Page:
Sex education - all you ever wanted to know about how it’s taught in other countries
1 February 2010
New research from NFER demonstrates the variety of approaches that different countries have adopted to teach sex and relationships education (SRE), and whether learning the facts of life at school should be compulsory.
NFER’s International Information Unit surveyed 17 countries worldwide to answer the following questions:
what is taught about sex and relationships education, and to what age group?
which elements of this are compulsory?
do parents have a right to withdraw their children from any aspects of SRE and up to what age?
In nearly every country surveyed SRE is part of the statutory curriculum, though usually as part of a larger subject area - for example Health and Physical Education in Victoria (Australia), Health and Career Education in British Columbia (Canada), or Physical and Mental Health in Hungary.
In France sex education is ‘one of the core social and civil competencies to be acquired in the course of mandatory education’, in Victoria sexuality education is seen as a ‘whole-school learning approach’, while in Hungary schools have ‘an unavoidable duty to address the questions of sexual culture and behaviour’.
The age that schools start teaching SRE varies, with some countries starting as young as four (Ireland) or six (Norway), but other countries, like Finland or Japan, delaying it by several years. However, in primary levels SRE tends to avoids specific reference to sex, with several countries first mentioning it in the ten to 12 age range. As students get older the curriculum content becomes more sophisticated. In Norway, for example, 12-13 year olds talk about diversity in sexual orientation, and in Finland 15 year olds receive an introductory sexual package including a condom.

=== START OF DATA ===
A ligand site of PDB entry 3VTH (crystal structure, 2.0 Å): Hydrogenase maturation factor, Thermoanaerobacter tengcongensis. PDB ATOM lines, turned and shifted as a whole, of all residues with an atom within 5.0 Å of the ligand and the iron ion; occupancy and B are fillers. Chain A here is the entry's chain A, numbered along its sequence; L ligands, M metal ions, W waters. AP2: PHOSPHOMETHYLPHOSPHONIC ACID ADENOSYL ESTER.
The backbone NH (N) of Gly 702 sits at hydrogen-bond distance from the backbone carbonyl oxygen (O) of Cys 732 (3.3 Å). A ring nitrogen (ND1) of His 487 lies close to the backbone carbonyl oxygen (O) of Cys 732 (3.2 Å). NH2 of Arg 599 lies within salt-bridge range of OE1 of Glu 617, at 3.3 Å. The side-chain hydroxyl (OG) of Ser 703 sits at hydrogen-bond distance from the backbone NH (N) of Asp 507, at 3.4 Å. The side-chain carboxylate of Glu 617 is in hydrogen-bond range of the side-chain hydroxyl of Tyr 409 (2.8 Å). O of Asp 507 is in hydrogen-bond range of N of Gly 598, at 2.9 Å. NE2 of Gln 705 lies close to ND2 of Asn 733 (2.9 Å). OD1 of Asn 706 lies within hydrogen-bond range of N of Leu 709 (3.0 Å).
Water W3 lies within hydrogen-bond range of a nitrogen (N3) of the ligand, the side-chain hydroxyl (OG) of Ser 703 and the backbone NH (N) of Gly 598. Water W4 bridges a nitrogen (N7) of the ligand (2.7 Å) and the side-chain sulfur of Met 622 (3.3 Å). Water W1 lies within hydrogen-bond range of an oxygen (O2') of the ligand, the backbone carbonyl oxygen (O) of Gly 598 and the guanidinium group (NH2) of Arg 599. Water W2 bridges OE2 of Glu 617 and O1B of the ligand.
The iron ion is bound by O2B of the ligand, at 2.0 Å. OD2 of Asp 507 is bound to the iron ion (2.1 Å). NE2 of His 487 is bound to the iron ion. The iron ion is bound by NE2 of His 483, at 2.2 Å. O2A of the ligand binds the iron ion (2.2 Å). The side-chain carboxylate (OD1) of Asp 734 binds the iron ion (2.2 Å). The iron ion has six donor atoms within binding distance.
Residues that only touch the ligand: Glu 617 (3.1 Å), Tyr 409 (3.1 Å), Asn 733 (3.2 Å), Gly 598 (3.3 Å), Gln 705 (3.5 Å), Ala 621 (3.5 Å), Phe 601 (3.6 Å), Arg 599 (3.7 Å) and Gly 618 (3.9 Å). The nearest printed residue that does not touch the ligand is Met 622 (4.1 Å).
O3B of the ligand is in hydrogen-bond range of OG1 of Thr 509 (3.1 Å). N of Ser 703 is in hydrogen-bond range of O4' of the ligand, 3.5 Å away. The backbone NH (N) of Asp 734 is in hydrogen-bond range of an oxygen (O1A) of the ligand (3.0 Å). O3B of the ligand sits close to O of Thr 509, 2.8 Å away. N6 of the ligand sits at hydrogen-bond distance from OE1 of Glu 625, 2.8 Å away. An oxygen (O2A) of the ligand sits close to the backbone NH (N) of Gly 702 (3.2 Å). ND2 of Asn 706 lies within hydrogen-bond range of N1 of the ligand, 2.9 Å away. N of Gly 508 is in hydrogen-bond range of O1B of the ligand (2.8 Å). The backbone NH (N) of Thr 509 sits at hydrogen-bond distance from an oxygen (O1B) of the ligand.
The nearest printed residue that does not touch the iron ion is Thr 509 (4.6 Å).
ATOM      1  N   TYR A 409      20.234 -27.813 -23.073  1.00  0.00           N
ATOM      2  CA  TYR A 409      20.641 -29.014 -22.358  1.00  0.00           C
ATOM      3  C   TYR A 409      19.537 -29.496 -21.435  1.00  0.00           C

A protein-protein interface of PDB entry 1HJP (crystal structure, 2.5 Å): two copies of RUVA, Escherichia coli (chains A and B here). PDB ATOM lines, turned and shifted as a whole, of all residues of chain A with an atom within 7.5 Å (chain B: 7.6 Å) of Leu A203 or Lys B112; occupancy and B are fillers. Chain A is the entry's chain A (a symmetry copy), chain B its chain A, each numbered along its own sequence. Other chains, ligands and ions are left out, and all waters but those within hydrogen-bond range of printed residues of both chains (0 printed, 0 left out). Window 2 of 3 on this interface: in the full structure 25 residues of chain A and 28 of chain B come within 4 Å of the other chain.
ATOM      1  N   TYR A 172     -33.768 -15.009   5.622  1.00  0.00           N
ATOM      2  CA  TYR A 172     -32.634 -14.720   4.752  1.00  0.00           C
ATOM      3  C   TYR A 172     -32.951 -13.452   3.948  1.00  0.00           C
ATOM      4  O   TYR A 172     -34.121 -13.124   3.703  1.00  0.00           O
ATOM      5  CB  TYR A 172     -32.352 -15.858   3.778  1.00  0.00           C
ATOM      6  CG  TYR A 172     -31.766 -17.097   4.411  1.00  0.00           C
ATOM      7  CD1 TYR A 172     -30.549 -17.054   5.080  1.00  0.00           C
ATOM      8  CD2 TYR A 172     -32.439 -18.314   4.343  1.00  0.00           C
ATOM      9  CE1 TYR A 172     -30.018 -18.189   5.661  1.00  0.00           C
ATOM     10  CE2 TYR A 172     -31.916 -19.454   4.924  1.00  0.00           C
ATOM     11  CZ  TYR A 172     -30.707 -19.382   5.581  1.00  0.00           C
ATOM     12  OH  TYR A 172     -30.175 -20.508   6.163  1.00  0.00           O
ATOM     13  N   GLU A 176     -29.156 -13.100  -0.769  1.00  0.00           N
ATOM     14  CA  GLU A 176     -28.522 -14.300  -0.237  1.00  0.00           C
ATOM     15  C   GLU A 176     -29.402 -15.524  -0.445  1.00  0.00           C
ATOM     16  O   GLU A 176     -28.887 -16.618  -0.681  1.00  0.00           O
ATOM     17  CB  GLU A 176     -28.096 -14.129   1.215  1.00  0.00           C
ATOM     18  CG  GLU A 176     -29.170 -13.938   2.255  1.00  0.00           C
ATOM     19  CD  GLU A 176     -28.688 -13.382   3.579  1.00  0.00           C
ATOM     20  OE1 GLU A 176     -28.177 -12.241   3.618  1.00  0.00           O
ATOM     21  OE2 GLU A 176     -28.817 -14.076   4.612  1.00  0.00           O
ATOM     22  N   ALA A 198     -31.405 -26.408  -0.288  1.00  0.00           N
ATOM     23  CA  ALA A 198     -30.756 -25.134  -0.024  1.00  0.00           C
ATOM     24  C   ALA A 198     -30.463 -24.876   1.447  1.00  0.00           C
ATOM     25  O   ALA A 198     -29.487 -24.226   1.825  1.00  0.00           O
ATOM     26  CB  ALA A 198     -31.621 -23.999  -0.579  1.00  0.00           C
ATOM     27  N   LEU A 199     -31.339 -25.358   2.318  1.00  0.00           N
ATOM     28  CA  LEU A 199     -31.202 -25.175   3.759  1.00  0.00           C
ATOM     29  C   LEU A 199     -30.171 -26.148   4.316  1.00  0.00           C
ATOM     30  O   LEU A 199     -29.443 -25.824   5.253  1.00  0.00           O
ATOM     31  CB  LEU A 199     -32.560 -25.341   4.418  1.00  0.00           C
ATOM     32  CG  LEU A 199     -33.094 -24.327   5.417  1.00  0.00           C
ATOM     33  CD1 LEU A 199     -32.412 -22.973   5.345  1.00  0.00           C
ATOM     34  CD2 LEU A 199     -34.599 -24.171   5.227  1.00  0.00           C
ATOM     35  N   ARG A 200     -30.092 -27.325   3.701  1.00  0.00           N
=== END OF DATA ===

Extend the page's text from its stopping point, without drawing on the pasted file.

In the majority of countries parents do not have the right to withdraw their children from SRE, though this is permitted in British Columbia, Singapore and Sweden. In Singapore, ‘parents bear the main responsibility for the sexuality education of their children’ and in Switzerland a recent report recommended that sex education should rely on parents as well as institutions to ‘combat myths’.
The report Sex and relationships education is available at:http://www.inca.org.uk/Sex_and_relationships_education_December_2009_.pdf
Notes to editors
In November 2009 NFER's International Information Unit, comprising the Eurydice Unit for England, Wales and Northern Ireland and the team responsible for the QCDA funded International Review of Curriculum and Assessment Frameworks Internet Archive (INCA), completed some desk research on the ways in which sex and relationships education is provided in a number of countries worldwide: Australia (Victoria), Canada (British Columbia), Finland, France, Germany, Hungary, Ireland, Italy, Korea, Netherlands, New Zealand, Poland, Portugal, Scotland, Singapore, Sweden and Switzerland.